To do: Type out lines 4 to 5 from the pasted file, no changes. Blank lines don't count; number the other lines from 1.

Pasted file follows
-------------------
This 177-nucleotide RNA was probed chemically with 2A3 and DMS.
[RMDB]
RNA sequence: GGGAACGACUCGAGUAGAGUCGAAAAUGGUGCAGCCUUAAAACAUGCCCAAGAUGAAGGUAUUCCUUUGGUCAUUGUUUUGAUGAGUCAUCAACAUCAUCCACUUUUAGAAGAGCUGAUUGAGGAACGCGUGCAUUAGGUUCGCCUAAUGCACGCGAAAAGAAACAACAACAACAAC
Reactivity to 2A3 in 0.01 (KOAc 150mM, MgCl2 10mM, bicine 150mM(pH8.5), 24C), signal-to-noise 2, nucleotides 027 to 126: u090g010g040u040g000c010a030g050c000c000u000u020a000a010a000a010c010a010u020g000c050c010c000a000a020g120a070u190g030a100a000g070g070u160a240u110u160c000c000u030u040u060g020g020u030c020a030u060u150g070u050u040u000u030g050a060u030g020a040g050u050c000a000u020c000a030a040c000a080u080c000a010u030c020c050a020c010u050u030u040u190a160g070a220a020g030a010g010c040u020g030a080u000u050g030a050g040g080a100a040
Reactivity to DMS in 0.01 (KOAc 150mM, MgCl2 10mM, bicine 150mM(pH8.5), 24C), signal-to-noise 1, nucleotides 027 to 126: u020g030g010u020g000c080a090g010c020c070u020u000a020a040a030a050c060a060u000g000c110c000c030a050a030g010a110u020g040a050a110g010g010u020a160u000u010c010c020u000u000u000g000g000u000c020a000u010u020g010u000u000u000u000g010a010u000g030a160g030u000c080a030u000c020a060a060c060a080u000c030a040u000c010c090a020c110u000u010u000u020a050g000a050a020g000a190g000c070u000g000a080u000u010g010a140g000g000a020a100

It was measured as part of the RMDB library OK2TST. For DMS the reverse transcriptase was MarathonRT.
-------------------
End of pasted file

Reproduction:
Reactivity to 2A3 in 0.01 (KOAc 150mM, MgCl2 10mM, bicine 150mM(pH8.5), 24C), signal-to-noise 2, nucleotides 027 to 126: u090g010g040u040g000c010a030g050c000c000u000u020a000a010a000a010c010a010u020g000c050c010c000a000a020g120a070u190g030a100a000g070g070u160a240u110u160c000c000u030u040u060g020g020u030c020a030u060u150g070u050u040u000u030g050a060u030g020a040g050u050c000a000u020c000a030a040c000a080u080c000a010u030c020c050a020c010u050u030u040u190a160g070a220a020g030a010g010c040u020g030a080u000u050g030a050g040g080a100a040
Reactivity to DMS in 0.01 (KOAc 150mM, MgCl2 10mM, bicine 150mM(pH8.5), 24C), signal-to-noise 1, nucleotides 027 to 126: u020g030g010u020g000c080a090g010c020c070u020u000a020a040a030a050c060a060u000g000c110c000c030a050a030g010a110u020g040a050a110g010g010u020a160u000u010c010c020u000u000u000g000g000u000c020a000u010u020g010u000u000u000u000g010a010u000g030a160g030u000c080a030u000c020a060a060c060a080u000c030a040u000c010c090a020c110u000u010u000u020a050g000a050a020g000a190g000c070u000g000a080u000u010g010a140g000g000a020a100